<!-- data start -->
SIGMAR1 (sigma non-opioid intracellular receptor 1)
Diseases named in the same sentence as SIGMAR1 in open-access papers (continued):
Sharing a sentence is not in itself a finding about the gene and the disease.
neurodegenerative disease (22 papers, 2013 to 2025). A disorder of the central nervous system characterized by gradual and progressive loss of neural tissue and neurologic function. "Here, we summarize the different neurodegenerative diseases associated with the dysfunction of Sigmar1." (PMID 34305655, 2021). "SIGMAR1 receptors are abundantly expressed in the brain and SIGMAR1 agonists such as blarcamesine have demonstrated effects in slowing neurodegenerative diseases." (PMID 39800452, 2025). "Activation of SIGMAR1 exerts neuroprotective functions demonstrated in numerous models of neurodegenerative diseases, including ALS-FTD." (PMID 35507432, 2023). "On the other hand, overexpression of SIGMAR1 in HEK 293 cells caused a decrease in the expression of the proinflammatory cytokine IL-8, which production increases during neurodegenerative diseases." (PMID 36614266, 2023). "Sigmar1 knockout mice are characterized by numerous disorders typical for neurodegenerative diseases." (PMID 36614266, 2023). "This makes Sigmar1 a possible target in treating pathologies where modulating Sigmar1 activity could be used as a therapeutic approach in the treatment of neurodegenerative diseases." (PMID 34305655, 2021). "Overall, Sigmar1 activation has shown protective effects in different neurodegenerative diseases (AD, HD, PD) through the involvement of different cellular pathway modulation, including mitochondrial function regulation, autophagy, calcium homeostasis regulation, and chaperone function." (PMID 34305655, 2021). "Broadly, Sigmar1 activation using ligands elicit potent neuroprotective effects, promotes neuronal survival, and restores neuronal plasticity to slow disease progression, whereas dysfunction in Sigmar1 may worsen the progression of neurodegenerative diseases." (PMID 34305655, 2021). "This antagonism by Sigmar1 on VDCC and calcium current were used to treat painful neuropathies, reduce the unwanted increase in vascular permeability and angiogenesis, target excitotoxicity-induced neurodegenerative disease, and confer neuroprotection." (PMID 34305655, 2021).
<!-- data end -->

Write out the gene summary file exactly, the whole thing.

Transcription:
SIGMAR1 (sigma non-opioid intracellular receptor 1)
Diseases named in the same sentence as SIGMAR1 in open-access papers (continued):
Sharing a sentence is not in itself a finding about the gene and the disease.
neurodegenerative disease (22 papers, 2013 to 2025). A disorder of the central nervous system characterized by gradual and progressive loss of neural tissue and neurologic function. "Here, we summarize the different neurodegenerative diseases associated with the dysfunction of Sigmar1." (PMID 34305655, 2021). "SIGMAR1 receptors are abundantly expressed in the brain and SIGMAR1 agonists such as blarcamesine have demonstrated effects in slowing neurodegenerative diseases." (PMID 39800452, 2025). "Activation of SIGMAR1 exerts neuroprotective functions demonstrated in numerous models of neurodegenerative diseases, including ALS-FTD." (PMID 35507432, 2023). "On the other hand, overexpression of SIGMAR1 in HEK 293 cells caused a decrease in the expression of the proinflammatory cytokine IL-8, which production increases during neurodegenerative diseases." (PMID 36614266, 2023). "Sigmar1 knockout mice are characterized by numerous disorders typical for neurodegenerative diseases." (PMID 36614266, 2023). "This makes Sigmar1 a possible target in treating pathologies where modulating Sigmar1 activity could be used as a therapeutic approach in the treatment of neurodegenerative diseases." (PMID 34305655, 2021). "Overall, Sigmar1 activation has shown protective effects in different neurodegenerative diseases (AD, HD, PD) through the involvement of different cellular pathway modulation, including mitochondrial function regulation, autophagy, calcium homeostasis regulation, and chaperone function." (PMID 34305655, 2021). "Broadly, Sigmar1 activation using ligands elicit potent neuroprotective effects, promotes neuronal survival, and restores neuronal plasticity to slow disease progression, whereas dysfunction in Sigmar1 may worsen the progression of neurodegenerative diseases." (PMID 34305655, 2021). "This antagonism by Sigmar1 on VDCC and calcium current were used to treat painful neuropathies, reduce the unwanted increase in vascular permeability and angiogenesis, target excitotoxicity-induced neurodegenerative disease, and confer neuroprotection." (PMID 34305655, 2021).